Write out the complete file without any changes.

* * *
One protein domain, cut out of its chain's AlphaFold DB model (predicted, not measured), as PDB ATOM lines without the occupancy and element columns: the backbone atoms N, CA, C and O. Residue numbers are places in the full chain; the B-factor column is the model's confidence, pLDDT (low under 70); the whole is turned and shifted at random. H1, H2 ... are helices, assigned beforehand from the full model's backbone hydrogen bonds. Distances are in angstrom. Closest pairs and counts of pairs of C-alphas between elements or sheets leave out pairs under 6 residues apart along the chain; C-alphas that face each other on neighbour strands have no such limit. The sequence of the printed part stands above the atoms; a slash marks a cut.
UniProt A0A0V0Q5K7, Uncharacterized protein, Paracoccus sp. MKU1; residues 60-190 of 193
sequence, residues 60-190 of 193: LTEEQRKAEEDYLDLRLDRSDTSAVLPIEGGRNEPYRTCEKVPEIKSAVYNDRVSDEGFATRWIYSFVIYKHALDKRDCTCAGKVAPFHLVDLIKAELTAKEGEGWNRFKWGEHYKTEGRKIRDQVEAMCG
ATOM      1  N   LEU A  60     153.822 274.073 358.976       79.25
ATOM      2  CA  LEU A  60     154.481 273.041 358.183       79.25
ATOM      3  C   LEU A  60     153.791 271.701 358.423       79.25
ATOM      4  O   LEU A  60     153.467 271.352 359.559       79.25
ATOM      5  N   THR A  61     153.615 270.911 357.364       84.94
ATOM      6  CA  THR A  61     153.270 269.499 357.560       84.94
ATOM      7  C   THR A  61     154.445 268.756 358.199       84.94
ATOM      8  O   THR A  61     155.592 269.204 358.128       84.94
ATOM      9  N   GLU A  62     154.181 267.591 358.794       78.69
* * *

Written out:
One protein domain, cut out of its chain's AlphaFold DB model (predicted, not measured), as PDB ATOM lines without the occupancy and element columns: the backbone atoms N, CA, C and O. Residue numbers are places in the full chain; the B-factor column is the model's confidence, pLDDT (low under 70); the whole is turned and shifted at random. H1, H2 ... are helices, assigned beforehand from the full model's backbone hydrogen bonds. Distances are in angstrom. Closest pairs and counts of pairs of C-alphas between elements or sheets leave out pairs under 6 residues apart along the chain; C-alphas that face each other on neighbour strands have no such limit. The sequence of the printed part stands above the atoms; a slash marks a cut.
UniProt A0A0V0Q5K7, Uncharacterized protein, Paracoccus sp. MKU1; residues 60-190 of 193
sequence, residues 60-190 of 193: LTEEQRKAEEDYLDLRLDRSDTSAVLPIEGGRNEPYRTCEKVPEIKSAVYNDRVSDEGFATRWIYSFVIYKHALDKRDCTCAGKVAPFHLVDLIKAELTAKEGEGWNRFKWGEHYKTEGRKIRDQVEAMCG
ATOM      1  N   LEU A  60     153.822 274.073 358.976       79.25
ATOM      2  CA  LEU A  60     154.481 273.041 358.183       79.25
ATOM      3  C   LEU A  60     153.791 271.701 358.423       79.25
ATOM      4  O   LEU A  60     153.467 271.352 359.559       79.25
ATOM      5  N   THR A  61     153.615 270.911 357.364       84.94
ATOM      6  CA  THR A  61     153.270 269.499 357.560       84.94
ATOM      7  C   THR A  61     154.445 268.756 358.199       84.94
ATOM      8  O   THR A  61     155.592 269.204 358.128       84.94
ATOM      9  N   GLU A  62     154.181 267.591 358.794       78.69